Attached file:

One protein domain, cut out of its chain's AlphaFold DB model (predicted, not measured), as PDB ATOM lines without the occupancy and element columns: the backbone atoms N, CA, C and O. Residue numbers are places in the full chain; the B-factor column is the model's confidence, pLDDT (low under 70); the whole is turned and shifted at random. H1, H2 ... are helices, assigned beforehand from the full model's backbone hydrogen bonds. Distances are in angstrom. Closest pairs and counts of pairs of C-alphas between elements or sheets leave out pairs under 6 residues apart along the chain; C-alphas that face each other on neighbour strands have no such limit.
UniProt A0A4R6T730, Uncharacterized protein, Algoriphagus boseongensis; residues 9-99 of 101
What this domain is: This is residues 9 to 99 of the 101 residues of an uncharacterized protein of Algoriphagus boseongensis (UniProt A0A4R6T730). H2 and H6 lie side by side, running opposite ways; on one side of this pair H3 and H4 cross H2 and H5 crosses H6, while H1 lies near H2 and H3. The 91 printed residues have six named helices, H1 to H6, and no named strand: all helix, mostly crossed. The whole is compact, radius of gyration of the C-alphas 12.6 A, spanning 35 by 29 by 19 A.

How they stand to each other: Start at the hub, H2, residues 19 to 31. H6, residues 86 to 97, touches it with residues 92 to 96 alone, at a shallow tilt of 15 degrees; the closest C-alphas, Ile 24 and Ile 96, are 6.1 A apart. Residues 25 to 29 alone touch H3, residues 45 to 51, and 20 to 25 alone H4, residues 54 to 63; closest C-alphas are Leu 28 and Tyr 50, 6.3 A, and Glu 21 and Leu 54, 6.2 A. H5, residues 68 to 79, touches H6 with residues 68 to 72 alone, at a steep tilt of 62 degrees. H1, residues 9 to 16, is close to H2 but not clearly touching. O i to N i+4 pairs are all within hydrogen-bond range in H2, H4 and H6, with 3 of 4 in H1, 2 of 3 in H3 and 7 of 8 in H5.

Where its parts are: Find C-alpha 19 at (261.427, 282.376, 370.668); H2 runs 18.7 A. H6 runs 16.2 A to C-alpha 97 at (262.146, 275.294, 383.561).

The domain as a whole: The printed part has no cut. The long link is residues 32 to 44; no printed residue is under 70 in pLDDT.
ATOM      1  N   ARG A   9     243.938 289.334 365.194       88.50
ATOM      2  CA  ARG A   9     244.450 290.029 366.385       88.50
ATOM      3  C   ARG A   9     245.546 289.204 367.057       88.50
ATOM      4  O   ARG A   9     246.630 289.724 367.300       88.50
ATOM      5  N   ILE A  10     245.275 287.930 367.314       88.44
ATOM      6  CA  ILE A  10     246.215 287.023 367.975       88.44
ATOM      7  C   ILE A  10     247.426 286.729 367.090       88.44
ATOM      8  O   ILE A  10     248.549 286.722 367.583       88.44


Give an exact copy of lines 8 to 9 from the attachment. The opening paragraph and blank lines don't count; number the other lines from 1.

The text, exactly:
ATOM      3  C   ARG A   9     245.546 289.204 367.057       88.50
ATOM      4  O   ARG A   9     246.630 289.724 367.300       88.50